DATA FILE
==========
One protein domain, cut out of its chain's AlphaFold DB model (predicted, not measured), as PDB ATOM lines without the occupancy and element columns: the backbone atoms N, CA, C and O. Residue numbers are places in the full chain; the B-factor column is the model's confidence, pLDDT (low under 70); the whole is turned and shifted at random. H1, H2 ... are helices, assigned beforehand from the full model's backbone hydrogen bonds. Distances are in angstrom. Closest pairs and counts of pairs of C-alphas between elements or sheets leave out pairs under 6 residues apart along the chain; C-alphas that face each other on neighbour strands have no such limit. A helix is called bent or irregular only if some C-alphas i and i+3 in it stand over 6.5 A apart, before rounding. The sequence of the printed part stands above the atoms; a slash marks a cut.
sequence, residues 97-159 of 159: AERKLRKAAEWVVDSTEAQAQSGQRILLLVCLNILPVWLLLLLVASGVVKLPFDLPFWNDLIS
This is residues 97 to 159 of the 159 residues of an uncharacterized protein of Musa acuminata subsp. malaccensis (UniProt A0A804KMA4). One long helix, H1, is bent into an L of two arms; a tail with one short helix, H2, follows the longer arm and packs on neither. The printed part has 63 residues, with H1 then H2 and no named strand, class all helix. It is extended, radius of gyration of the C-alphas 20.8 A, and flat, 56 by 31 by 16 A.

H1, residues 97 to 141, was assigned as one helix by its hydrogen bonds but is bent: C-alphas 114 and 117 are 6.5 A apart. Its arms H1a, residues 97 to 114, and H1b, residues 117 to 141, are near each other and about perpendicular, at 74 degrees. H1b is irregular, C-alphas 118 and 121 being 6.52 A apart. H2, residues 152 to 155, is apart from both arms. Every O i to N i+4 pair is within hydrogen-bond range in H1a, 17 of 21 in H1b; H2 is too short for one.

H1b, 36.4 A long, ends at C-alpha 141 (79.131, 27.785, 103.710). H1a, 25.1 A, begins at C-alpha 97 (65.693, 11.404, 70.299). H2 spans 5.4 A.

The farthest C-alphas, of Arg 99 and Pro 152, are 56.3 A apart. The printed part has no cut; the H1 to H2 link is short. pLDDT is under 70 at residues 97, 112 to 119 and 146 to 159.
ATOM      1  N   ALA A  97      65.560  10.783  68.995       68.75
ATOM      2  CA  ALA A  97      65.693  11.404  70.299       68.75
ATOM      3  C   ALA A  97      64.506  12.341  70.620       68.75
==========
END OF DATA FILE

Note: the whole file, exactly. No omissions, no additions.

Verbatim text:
One protein domain, cut out of its chain's AlphaFold DB model (predicted, not measured), as PDB ATOM lines without the occupancy and element columns: the backbone atoms N, CA, C and O. Residue numbers are places in the full chain; the B-factor column is the model's confidence, pLDDT (low under 70); the whole is turned and shifted at random. H1, H2 ... are helices, assigned beforehand from the full model's backbone hydrogen bonds. Distances are in angstrom. Closest pairs and counts of pairs of C-alphas between elements or sheets leave out pairs under 6 residues apart along the chain; C-alphas that face each other on neighbour strands have no such limit. A helix is called bent or irregular only if some C-alphas i and i+3 in it stand over 6.5 A apart, before rounding. The sequence of the printed part stands above the atoms; a slash marks a cut.
sequence, residues 97-159 of 159: AERKLRKAAEWVVDSTEAQAQSGQRILLLVCLNILPVWLLLLLVASGVVKLPFDLPFWNDLIS
This is residues 97 to 159 of the 159 residues of an uncharacterized protein of Musa acuminata subsp. malaccensis (UniProt A0A804KMA4). One long helix, H1, is bent into an L of two arms; a tail with one short helix, H2, follows the longer arm and packs on neither. The printed part has 63 residues, with H1 then H2 and no named strand, class all helix. It is extended, radius of gyration of the C-alphas 20.8 A, and flat, 56 by 31 by 16 A.

H1, residues 97 to 141, was assigned as one helix by its hydrogen bonds but is bent: C-alphas 114 and 117 are 6.5 A apart. Its arms H1a, residues 97 to 114, and H1b, residues 117 to 141, are near each other and about perpendicular, at 74 degrees. H1b is irregular, C-alphas 118 and 121 being 6.52 A apart. H2, residues 152 to 155, is apart from both arms. Every O i to N i+4 pair is within hydrogen-bond range in H1a, 17 of 21 in H1b; H2 is too short for one.

H1b, 36.4 A long, ends at C-alpha 141 (79.131, 27.785, 103.710). H1a, 25.1 A, begins at C-alpha 97 (65.693, 11.404, 70.299). H2 spans 5.4 A.

The farthest C-alphas, of Arg 99 and Pro 152, are 56.3 A apart. The printed part has no cut; the H1 to H2 link is short. pLDDT is under 70 at residues 97, 112 to 119 and 146 to 159.
ATOM      1  N   ALA A  97      65.560  10.783  68.995       68.75
ATOM      2  CA  ALA A  97      65.693  11.404  70.299       68.75
ATOM      3  C   ALA A  97      64.506  12.341  70.620       68.75